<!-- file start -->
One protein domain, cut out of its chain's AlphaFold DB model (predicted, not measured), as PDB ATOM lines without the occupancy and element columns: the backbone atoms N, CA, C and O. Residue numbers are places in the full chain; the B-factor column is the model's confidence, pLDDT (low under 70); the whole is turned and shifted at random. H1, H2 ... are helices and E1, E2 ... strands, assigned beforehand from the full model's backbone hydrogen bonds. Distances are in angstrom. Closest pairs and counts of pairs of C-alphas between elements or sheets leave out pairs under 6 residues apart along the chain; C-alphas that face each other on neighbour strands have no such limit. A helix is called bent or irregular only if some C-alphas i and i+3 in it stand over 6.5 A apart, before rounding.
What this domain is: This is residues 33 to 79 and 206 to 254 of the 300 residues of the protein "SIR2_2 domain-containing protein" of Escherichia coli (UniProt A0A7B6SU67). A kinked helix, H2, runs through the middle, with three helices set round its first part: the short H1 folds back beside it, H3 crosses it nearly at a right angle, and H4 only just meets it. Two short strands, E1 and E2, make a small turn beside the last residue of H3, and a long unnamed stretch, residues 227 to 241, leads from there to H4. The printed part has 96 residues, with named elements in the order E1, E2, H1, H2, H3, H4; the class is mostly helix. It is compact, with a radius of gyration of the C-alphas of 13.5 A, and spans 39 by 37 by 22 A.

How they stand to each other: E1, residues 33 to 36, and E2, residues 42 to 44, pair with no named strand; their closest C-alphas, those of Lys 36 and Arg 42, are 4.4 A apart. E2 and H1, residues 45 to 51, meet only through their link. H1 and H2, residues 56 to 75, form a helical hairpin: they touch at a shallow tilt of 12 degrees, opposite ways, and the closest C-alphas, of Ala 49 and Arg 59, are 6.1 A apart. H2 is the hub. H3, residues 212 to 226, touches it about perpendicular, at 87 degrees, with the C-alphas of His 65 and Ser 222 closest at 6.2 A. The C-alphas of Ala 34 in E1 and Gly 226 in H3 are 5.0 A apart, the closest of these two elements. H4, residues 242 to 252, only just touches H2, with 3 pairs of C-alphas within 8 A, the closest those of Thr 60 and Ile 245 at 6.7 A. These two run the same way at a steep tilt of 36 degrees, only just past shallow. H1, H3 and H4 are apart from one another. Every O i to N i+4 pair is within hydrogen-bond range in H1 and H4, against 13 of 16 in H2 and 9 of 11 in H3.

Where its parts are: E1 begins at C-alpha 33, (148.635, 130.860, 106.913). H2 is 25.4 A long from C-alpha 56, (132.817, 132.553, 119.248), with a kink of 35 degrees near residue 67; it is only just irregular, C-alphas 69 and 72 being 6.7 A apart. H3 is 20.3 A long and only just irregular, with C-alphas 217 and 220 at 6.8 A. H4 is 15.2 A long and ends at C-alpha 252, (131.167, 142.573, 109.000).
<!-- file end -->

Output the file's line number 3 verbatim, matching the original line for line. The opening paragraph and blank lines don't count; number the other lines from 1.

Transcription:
Where its parts are: E1 begins at C-alpha 33, (148.635, 130.860, 106.913). H2 is 25.4 A long from C-alpha 56, (132.817, 132.553, 119.248), with a kink of 35 degrees near residue 67; it is only just irregular, C-alphas 69 and 72 being 6.7 A apart. H3 is 20.3 A long and only just irregular, with C-alphas 217 and 220 at 6.8 A. H4 is 15.2 A long and ends at C-alpha 252, (131.167, 142.573, 109.000).